When I was younger, I used to have a dream. The world was in flames, slowly disintegrating under the assault of an authoritarian government of our own creation. I, alone, would raise the banner of my fallen comrades and face the hoard of brain-washed, anti-magic, goverment dogs. My weapon─sword, wand, rocket launcher, however I was feeling that night─would manifest in my hands. With a howl, I’d charge the kevlar-coated line of oppression, taking them all down with a feral grin on my face. I wouldn’t kill them; I, unlike them, was merciful. I’d make my way to the last one standing and snarl an order to drop the weapon. She’d yank off her helmet, dash it to the ground, and snarl back at me, saying─
“Duck, you blasted fool!”
I ducked, then cursed at myself for following Sami’s order. A second later, I could have kissed her, for her shouted warning had saved my neck. Literally. A hole appeared in the wall behind me; had I not moved, there would have been Kiera bits all over the floor instead of plaster and wood.
“They shot at me!” I squealed from my painful, crouched position on the floor. “Who does that?” My knees were digging into my boobs, which were, in turn, pressing against my lungs, and I could not breathe. Hey. I was breathing! It was severely restricted, but I could breathe. I giggled, fast becoming delirious and disoriented in the dark.
Kenzie’s voice floated to me in the darkness. “Did you hit your head, Master Boss Lady?”
“My apologies, Master, if the shock of my direction rattled your brain,” Sami whimpered from somewhere to the left of me. “I can illuminate the room, if you wish.”
“NO!” I screeched. “No spells. Not from you.”
She sniffed. “I think I can handle a simple Bright Light Spell.”
“Methinks you’ll set the building on fire by doing that,” I grumbled. “Kenize, I’m fine,” I spoke to the direction of the kid’s voice. “And you,” I said toward Sami, “you keep your havoc magic to yourself.”
I eased myself to my knees, tapping the floor in front of me to trace out a path to crawl. I thought myself clever until I knocked heads with someone with the same idea as me. The collusion made my forehead sting and my teeth clack together painfully. Judging by the hiss and groan that escaped the other person’s lips, they were feeling a small jolt of discomfort along their jaw and across their brow. Also, I recognized that groan as one I knew almost as well as my own.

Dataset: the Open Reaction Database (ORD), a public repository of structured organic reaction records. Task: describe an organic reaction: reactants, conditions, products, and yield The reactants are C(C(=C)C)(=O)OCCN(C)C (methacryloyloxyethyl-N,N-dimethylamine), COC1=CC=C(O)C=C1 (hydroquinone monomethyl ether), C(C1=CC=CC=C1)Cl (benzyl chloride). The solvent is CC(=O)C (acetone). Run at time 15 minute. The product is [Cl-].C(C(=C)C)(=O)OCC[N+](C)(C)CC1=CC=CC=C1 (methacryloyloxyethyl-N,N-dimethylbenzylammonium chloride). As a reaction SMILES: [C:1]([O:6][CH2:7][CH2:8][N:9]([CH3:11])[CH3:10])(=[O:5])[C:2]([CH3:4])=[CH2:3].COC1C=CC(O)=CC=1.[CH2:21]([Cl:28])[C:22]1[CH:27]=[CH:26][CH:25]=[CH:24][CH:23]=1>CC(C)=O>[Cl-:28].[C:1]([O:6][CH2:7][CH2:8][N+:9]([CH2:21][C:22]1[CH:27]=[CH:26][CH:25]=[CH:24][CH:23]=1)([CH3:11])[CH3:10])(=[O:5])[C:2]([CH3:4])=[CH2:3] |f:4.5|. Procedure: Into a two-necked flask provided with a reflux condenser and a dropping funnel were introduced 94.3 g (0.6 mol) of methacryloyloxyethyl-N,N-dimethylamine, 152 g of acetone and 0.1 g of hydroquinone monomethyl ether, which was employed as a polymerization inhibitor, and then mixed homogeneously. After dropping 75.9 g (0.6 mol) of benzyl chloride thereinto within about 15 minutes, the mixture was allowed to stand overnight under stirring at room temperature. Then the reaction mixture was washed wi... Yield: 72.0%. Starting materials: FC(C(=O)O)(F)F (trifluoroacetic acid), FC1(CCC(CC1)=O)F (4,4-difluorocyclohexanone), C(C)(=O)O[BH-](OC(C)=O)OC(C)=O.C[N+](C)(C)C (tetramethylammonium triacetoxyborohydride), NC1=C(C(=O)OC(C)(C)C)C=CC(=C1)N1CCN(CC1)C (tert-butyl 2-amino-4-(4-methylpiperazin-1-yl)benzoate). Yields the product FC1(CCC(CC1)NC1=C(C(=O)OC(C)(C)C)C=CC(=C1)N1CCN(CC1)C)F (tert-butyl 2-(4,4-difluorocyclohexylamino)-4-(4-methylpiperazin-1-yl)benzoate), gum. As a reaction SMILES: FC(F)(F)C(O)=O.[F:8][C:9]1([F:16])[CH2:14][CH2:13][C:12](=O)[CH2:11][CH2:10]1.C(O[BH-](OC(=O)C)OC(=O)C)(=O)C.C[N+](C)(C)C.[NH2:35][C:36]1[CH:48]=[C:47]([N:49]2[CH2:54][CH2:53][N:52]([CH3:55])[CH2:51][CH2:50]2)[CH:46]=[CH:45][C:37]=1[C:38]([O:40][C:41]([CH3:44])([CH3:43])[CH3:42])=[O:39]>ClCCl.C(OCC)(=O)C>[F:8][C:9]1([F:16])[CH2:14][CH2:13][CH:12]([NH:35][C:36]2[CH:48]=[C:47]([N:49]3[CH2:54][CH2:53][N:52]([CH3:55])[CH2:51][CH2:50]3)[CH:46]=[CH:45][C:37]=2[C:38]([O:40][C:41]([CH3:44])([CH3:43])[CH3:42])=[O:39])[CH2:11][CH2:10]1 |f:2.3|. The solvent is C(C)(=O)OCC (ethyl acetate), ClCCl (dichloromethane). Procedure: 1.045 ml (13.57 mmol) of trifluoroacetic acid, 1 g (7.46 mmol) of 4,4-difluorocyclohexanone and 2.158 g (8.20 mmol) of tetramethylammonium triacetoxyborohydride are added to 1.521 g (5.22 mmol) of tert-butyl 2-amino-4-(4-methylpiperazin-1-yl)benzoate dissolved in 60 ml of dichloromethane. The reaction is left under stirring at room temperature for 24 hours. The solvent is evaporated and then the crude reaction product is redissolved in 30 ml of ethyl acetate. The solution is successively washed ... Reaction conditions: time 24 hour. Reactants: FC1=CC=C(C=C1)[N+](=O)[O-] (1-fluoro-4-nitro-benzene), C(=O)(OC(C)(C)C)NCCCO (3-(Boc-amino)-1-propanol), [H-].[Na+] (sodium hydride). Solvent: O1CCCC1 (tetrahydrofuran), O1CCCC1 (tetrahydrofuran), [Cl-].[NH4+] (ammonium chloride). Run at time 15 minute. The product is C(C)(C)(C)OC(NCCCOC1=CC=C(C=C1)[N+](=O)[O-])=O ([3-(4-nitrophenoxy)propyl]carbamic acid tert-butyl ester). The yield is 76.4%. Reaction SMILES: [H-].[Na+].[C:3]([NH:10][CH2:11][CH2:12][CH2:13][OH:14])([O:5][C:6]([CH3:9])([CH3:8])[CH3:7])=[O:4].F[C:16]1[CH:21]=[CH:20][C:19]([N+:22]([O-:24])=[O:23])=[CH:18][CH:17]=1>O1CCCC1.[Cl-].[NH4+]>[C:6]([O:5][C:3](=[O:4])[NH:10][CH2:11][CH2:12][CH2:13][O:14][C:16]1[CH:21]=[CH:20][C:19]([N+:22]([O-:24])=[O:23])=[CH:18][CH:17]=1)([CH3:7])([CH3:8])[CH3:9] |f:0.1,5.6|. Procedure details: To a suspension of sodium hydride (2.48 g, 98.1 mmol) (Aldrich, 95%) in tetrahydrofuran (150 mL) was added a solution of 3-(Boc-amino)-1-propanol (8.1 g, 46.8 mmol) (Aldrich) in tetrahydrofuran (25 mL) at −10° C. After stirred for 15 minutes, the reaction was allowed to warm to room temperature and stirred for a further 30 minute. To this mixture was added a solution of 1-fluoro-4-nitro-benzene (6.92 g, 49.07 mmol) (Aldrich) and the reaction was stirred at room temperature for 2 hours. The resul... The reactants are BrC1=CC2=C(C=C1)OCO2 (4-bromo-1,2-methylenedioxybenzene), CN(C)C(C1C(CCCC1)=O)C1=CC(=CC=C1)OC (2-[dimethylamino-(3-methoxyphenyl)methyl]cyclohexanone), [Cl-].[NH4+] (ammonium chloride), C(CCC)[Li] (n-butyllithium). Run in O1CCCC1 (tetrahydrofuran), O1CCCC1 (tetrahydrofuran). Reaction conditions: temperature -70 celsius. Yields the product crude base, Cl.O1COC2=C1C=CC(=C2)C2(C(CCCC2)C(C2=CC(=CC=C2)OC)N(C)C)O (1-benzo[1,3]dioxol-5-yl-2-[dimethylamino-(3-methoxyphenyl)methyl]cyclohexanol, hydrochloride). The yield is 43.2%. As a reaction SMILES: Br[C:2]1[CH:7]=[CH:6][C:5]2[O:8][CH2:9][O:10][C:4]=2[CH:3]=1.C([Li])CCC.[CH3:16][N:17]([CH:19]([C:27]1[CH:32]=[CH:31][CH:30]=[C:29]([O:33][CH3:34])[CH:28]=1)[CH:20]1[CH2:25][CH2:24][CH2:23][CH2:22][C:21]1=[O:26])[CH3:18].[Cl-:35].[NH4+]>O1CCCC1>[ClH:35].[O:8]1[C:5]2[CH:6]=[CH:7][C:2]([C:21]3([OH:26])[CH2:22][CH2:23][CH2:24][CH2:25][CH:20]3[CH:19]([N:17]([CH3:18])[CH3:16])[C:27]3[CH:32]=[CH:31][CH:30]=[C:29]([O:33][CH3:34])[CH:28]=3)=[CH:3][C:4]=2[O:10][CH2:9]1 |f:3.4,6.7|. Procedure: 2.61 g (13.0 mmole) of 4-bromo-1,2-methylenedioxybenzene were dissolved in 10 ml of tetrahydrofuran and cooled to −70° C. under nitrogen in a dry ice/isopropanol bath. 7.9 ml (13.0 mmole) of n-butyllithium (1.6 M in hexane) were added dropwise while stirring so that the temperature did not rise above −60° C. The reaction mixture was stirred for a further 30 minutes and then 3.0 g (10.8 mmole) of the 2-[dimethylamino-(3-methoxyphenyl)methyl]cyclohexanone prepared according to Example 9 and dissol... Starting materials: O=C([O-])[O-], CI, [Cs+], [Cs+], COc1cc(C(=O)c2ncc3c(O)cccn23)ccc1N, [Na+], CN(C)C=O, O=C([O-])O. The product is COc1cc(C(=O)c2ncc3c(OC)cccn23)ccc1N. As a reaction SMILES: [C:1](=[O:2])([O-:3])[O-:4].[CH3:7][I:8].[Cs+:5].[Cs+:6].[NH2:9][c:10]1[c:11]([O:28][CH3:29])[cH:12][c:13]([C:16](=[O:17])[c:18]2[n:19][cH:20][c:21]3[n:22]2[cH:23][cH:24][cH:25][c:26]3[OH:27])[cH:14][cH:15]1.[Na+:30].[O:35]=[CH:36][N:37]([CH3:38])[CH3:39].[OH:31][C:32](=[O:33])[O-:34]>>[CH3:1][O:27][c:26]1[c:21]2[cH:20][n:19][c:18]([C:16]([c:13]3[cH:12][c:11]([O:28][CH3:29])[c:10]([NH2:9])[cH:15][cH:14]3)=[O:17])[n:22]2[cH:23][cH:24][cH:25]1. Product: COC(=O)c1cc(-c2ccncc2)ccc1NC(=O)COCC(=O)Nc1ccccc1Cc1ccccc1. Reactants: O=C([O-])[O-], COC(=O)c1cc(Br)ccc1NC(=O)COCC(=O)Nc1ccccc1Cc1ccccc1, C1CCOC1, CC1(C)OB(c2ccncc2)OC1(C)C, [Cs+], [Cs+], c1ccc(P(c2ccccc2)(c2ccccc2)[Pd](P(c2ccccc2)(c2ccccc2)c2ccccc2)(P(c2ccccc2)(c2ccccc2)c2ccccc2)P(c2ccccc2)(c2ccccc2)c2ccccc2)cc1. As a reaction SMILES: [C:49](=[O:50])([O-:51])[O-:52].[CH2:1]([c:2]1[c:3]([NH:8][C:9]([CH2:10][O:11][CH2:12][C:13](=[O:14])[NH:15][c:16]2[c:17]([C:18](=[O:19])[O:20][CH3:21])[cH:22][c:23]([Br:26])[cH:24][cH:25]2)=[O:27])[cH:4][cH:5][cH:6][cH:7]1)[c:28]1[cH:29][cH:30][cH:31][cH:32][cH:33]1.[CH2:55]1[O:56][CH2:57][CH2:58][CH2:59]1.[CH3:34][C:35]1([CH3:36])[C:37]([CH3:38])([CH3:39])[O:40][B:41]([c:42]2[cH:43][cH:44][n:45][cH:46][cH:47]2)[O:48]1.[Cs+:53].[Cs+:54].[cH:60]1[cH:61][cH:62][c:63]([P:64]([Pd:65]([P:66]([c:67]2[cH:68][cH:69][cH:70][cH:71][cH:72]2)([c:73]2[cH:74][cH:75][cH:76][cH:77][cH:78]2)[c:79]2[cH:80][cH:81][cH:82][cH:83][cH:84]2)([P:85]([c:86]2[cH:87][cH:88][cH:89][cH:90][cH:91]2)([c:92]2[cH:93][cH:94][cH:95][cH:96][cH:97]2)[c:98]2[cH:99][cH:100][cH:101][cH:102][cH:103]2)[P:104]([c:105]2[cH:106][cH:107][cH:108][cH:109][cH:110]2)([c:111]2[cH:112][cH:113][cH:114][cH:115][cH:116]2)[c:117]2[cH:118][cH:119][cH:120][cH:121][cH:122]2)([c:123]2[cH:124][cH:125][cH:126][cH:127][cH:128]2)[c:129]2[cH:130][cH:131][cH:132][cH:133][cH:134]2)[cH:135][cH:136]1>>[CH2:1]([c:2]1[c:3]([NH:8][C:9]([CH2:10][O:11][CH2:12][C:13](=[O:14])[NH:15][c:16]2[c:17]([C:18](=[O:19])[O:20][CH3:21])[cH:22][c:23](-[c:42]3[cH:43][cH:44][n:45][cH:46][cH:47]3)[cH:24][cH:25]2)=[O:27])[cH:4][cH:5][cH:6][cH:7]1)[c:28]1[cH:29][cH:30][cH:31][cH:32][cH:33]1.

“Watch it, Sami!”
“My apologies!” Her voice was strangely muffled. I cocked my head in the darkness.
“Uh, Sami,” I called out. “Are you okay?”
A sniffle floated toward me, then a very congested-sounding Sami said, “I’b bine. By dose hurts.”
A cackle sliced through the gloom. “Y’all shole know how ta liven up a place,” Jelia chuckled. “Reminds me of this party I went to, back in, oh, musta been ‘bout ‘72 or so. I wore this tight little─”
“Grandma!” Kenzie squeaked. “I mean, Jelly…er…Ghost Lady─”
“You can call me me Granny, chile, didn’t I say that already? Coulda sworn I did. But I get it. Not a time for stories now. Kiera, whatchu gon’ do? Them people out there? They out there for you, is my guess.”
A sudden pain bloomed in my temples and behind my eyes. I longed to be at home, lounging, watching trashy television, and nursing a drink. “I’m working on it,” I grumbled.
“Work faster, then, you sniveling slug!” Atlantia’s voice boomed through the cavernous kitchen. She stormed in, lights illuminating with each step she took.
I hissed at her from the floor, “Don’t turn on the lights, you crazy person! They’ll see us!”
“That is preciously my intention,” she chided me. “They need to be reminded with whom they are dealing.”
“Seeing as how they’re standing outside of your house, I don’t see how they have any doubts,” I told her. I squinted up at my mother as she entered the kitchen, my eyes struggling to adjust to the drastic change in lighting for the second time in as many minutes.
A blast of static and white noise assaulted my ears, drowning out any condescending response Atlantia could have uttered. A loud clack echoed through, then the same voice from outside spoke up again over. “I repeat: we have you surrounded. Your cooperation is vital to your safety.” I assumed they were using an old-fashioned, mechanical loudspeaker rather than a Volume Projection Spell, known to practitioners as a “Hear Me Roar,” given the amount of noise that preceded their audacious announcements. “Please give us a sign of your surrender and wait for us to enter the building.”
My mother raised an eyebrow. “They are going to do what now?”
“Wonderful,” I said to her. “You’ve been spending way too much time around me. It’s beginning to affect your vocabulary.” The glare she sent in my direction could have frozen flowing lava. I ignored it. “What key?” I mused aloud. “I wonder what they’re talking about.”
“I have an idea,” Book shouted in my ear. “I think they mean me.”
“You?” I gracefully lifted an eyebrow, then realized that I could not be dignified on all fours on the floor. I shifted and sat, plopping my butt on the cold tile. “Why would they need you?”
“Um, Master Boss Lady?” Kenzie interrupted. “You’re doing that one-sided conversation thing again, and it’s creepin’ me out.”
Another blast of static made further conservation among us impossible. A different voice spoke, and threats were not this guy’s forte. Instead, he dropped a bomb on us so big and nasty that I’m sure Blue felt it in her sleep.
“Atlantia Blue, please surrender the key and your daughter, Kiera Blue. I, Mikilas Blackmoor, Jr., will take them into custody under Article 57 of the Hunter-Spellcrafter Treaty.” A question formed on my lips, and my mother’s face turned a shade of gray I didn’t think humanly possible.
“Atlantia Blue,” the guy continued over the loudspeaker, “do not complicate matters. I would like to speak with you─privately─the woman who stole my father’s heart.”